“It was sort of agonizing, but ultimately it was a good thing,” Loveless said of these early solo sessions, where she played piano, tinkered with drum machines and generally let songs take more experimental form than in the past before gathering with bandmates Todd May, Jay Gasper and George Hondroulis to record at the Loft, Wilco’s Chicago recording space.

Not present for sessions was bassist and ex-husband Lamb, with whom Loveless initially thought she could continue to work before reconsidering. “We were going to be in the studio, and I was like, ‘We can make this work,’ and then I thought, no, because I didn’t want to feel guilt-ridden and crappy when I was trying to make art," she said. "I think that’s where a lot of the record’s themes came out, for me, just realizing I didn’t have to do it a certain way and I could be a little more independent.

“A lot of my life was wrapped up in other people’s identities. … I think [making this record] I learned that I’m more adaptable than I thought I was, which is good, and that I’m capable of making my own decisions. ... I think in the past I spent a lot of time sitting and waiting for decisions to be made for me, which is something I’m really trying to get out of the habit of.”

Despite Loveless’ sometimes downcast words — “I don’t want to live in this world anymore,” she offers on “Dead Writer” — Daughter is often musically uplifting. Witness the gorgeous, multi-tracked vocals driving “Can’t Think” to its spiraling crescendo, or the effortless pop shimmer of “Wringer,” one of the more hip-shaking songs I’ve heard about being emotionally squeezed by a divorce.

The idea of striking out on one’s one, which Loveless returns to throughout, carries over to the record’s release. After parting with Bloodshot Records amid accusations of sexual predation Loveless made against a romantic partner of the label's former co-owner, the musician is set to release Daughter on her own imprint, dubbed Honey, You’re Gonna Be Late.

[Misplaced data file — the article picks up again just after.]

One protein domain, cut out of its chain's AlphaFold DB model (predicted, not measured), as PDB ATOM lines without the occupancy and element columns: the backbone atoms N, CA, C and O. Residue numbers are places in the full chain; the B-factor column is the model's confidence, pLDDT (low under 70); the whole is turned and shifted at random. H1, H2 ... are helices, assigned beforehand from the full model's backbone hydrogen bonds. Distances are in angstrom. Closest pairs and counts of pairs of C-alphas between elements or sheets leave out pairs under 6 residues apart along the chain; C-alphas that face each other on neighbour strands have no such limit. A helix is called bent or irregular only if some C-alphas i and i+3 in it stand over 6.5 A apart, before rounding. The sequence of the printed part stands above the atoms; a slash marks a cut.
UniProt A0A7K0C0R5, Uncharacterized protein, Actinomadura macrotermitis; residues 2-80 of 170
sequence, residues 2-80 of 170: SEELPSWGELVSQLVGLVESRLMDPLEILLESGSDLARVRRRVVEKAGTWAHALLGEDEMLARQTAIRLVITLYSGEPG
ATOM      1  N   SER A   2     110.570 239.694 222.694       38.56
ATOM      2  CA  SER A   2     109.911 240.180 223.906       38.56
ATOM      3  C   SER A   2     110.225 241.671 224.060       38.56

“I feel like a lot of getting a label [deal] is just being told no, and then being told everything that’s wrong with you,” said Loveless, who shopped the record around briefly before opting for a self-release. “It sounds corny, but believing in yourself is a lot more fun than begging for money and having your face shit on.”

In recent days, the approaching album release has also served as a welcome distraction from a stressful, still-unresolved family situation — Loveless’ sister, the Columbus musician Jessica Wabbit, briefly went missing on vacation in California (Wabbit, who struggles with mental illness, has since been located but informed family members they were living homeless in Venice by choice). The release is also a diversion from the lingering boredom induced by a global pandemic that has all but shuttered the music industry.

“I started off [the shutdown] almost excited, because I was like, ‘I’ll get so much done and this will be good for me,’ but six months in it’s just fucking draining. I’m not on my game,” said Loveless, who was scheduled to perform at Secret Studio in March before the show was scuttled and moved to Natalie’s amid the first wave of coronavirus closures. “A couple interviewers have recently been like, ‘What’s it like putting out a record you know you’ll never tour on?’ And it’s like, ‘I wasn’t even thinking about that, but I am now. So thanks, man.’”